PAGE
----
My skin-flint-ed-ness (totally a word) is so legendary, that back over the holidays when we sprang for a new television set, everyone I told thought it was a joke (including my own children). Because I don’t spend money like that. Ever.
So when Otto’s mom gave us her car three years ago, I (predictably) said “Oh! Free car! YAY!” and gave up any thoughts of replacing the car I’d sold before I moved down here. Because free is my very favorite price, and my favorite kind of car is the kind with four wheels and a steering mechanism and a working engine.
Now, I’m not a car person. Otto IS a car person, and so the car he drives is important to him as an essential experience. Or something. I don’t really understand. Me, the car is a little bigger than I would like. But it’s no big deal. Handling? Power? Huh? I don’t know. One time one of my grocery bags fell over in the ginormous trunk and I had to CRAWL INSIDE to retrieve the bananas. That was kind of annoying. But whatever.
Otto, though, was worried about me. Or maybe he was worried about the car.
“You hate that car,” he would say to me, periodically. “We can replace it, you know.”
“I don’t HATE it. I just… don’t love it. It’s fine. I don’t drive a lot. I don’t need a different car. We can’t spend the money.”
And he would go into a whole monologue about how driving should be enjoyable, and I work hard and if I want a new car I should get a new car, and I would just put my fingers in my ears and hum a little ditty about how having money in the bank helps to curb my mental illness number, or at least keep it at a manageable level.
It went on like that for a while.
And then one day we went somewhere together and Otto was driving my car and it kind of went *shimmyTHUNK* and Otto said, “Did you feel that?” I affirmed that I had. “Has it done that before?” he asked.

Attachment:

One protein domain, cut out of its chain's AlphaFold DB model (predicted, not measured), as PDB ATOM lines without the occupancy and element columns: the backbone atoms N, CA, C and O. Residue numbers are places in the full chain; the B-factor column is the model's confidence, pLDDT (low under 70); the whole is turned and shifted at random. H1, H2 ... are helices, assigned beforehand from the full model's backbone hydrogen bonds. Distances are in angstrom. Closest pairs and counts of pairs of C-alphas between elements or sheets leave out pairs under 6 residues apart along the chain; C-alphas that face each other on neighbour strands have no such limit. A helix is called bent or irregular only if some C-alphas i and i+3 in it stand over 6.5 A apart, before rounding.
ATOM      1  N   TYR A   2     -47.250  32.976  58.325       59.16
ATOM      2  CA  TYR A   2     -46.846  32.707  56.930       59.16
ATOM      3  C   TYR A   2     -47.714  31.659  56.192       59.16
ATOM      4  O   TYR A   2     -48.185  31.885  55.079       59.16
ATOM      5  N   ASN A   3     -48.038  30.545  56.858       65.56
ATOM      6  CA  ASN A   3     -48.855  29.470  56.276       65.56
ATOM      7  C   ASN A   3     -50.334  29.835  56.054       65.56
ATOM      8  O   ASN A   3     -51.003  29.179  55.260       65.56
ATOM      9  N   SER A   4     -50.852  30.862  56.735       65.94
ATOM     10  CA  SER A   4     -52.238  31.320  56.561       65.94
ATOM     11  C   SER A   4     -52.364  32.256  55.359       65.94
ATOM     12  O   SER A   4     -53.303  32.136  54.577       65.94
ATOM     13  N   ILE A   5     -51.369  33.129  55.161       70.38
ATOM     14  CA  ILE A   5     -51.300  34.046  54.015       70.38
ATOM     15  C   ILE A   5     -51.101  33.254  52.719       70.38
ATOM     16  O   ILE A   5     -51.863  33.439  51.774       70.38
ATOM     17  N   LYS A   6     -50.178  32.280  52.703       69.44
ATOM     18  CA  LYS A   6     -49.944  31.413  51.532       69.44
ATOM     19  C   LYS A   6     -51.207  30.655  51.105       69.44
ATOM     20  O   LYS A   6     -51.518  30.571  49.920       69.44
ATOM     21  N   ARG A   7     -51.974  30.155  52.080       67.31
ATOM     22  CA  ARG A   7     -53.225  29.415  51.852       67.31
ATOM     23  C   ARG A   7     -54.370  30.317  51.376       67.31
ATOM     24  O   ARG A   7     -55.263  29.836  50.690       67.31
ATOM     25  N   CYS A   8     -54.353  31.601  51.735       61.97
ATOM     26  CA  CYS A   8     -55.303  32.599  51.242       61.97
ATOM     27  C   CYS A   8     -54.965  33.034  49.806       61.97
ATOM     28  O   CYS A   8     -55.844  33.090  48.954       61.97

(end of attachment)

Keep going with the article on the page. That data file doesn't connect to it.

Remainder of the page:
“Sure,” I said, busy checking my email on my phone. “It does that all the time, why?”
Otto made a garbled noise. I’m not sure what he was trying to say. But later he told me that cars aren’t supposed to do that. I mean, really, I’m supposed to know that?
According to Otto, the transmission is slipping on my car. Also according to Otto: It’s probably time to start thinking about replacing it, while it still has some trade-in value.
What I heard when he said this was: “Your car could explode at any moment. Might be time to figure out what you’d like to own, instead.”
So the kids went off with their dad this weekend and we started cruising local dealer sites, looking for the perfect car for me. The problem is, the perfect car for me is one that’s free, so we were somewhat hobbled from the start. Once I was willing to entertain paying actual money, well, then I had to PICK SOMETHING. Which is hard when you don’t really care.
“I would like it to be SILVER,” I said, helpfully.
My poor husband.
Eventually we were able to narrow it down to “small 4-door,” and started looking at Civics and other similar cars. Do you have any idea how much those things cost, even used? It’s like it’s a major purchase, or something.
Then Otto came across a Hyundai Sonata on someone’s site and I was treated to a long treatise on how Hyundais are actually great cars, much better than when they first came out, and the build quality and this and that and… I don’t know; I may have dozed off.
“Fine,” I said. “Let’s go look at it.”
We drove to the lot in question and were told to “go around the side to find it” while the salesguy went and got the key. Except… the car wasn’t there, and when he returned his proposed alternate was a Kia Optima, so we said no thanks and left. And then as we drove to the next place, Otto told me all about how Kias and Hyundais are actually made in the same place and… well, you know. I had another nice nap.